Google Chrome for Windows now has a 64-bit version
Today Google has announced a 64-bit version of Chrome for Windows with the introduction of 64-bit Dev and Canary channels for Windows 7 and Windows 8 users. You can download both of them from here: Dev and Canary. The 64-bit version is offered by default if you are running a 64-bit version of Windows, but a 32-bit version will still be available. There are three main advantages of the 64-bit version of the browser as reported by TheNextWeb:
– Speed: 64-bit allows Google to take advantage of the latest processor and compiler optimizations, a more modern instruction set, and a calling convention that allows more function parameters to be passed quickly by registers. As a result, speed is improved, especially in graphics and multimedia content, which sees an average 25 percent bump in performance.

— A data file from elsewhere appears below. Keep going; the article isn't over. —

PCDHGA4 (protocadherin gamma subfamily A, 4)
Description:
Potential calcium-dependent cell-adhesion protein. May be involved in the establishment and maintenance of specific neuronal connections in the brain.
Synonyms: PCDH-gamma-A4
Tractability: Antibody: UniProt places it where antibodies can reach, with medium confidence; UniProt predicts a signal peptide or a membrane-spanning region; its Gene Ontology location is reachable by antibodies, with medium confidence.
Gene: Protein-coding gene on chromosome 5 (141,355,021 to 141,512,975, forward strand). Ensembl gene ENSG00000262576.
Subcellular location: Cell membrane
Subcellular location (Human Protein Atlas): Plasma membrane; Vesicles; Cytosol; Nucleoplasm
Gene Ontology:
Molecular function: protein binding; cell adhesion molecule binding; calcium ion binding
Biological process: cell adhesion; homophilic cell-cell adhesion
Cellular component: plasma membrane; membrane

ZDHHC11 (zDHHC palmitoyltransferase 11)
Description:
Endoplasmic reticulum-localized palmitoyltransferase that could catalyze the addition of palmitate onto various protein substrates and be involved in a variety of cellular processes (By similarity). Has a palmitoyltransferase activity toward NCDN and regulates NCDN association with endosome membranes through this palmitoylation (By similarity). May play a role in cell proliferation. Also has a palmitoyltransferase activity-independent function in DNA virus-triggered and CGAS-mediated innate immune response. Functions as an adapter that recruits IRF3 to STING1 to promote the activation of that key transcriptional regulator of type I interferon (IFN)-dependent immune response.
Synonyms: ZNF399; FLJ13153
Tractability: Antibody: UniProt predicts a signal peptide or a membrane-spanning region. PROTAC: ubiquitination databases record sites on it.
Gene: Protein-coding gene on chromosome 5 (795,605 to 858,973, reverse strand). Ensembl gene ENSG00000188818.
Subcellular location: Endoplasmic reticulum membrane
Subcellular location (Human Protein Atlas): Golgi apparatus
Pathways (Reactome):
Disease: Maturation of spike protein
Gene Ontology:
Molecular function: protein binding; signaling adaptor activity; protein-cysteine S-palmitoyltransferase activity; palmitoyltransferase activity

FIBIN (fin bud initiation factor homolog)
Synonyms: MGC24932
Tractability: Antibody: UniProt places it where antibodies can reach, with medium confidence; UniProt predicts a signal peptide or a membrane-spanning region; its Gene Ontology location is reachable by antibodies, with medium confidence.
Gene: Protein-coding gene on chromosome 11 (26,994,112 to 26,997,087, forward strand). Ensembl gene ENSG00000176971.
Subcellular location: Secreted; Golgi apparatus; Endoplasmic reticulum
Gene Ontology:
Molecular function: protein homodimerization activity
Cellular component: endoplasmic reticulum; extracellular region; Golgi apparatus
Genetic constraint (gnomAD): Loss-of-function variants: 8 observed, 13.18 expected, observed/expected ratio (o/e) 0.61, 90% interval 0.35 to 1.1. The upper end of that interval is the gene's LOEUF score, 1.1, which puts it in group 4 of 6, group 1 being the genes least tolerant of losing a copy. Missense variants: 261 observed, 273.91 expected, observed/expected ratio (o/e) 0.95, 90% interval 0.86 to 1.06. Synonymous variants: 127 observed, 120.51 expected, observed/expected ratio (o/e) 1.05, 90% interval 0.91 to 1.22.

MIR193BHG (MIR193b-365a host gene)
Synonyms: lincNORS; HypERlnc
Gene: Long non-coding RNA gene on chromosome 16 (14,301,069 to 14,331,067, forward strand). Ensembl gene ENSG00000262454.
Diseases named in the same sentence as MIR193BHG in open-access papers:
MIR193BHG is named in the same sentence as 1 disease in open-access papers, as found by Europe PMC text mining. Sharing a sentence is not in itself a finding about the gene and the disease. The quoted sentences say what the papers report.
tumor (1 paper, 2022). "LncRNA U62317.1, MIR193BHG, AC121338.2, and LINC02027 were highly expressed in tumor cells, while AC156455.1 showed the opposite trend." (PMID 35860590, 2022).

– Security: With Chrome able to take advantage of the latest OS features such as High Entropy ASLR on Windows 8, security is improved on 64-bit platforms as well. Those extra bits also help better defend against exploitation techniques such as JIT spraying, and improve the effectiveness of existing security defense features like heap partitioning.
– Stability: Google has observed a marked increase in stability for 64-bit Chrome over 32-bit Chrome. In particular, crash rates for the renderer process (i.e. Web content process) are almost half.
If you install the 64-bit version, it will replace the 32-bit one. It will import all of your settings and bookmarks in the new install.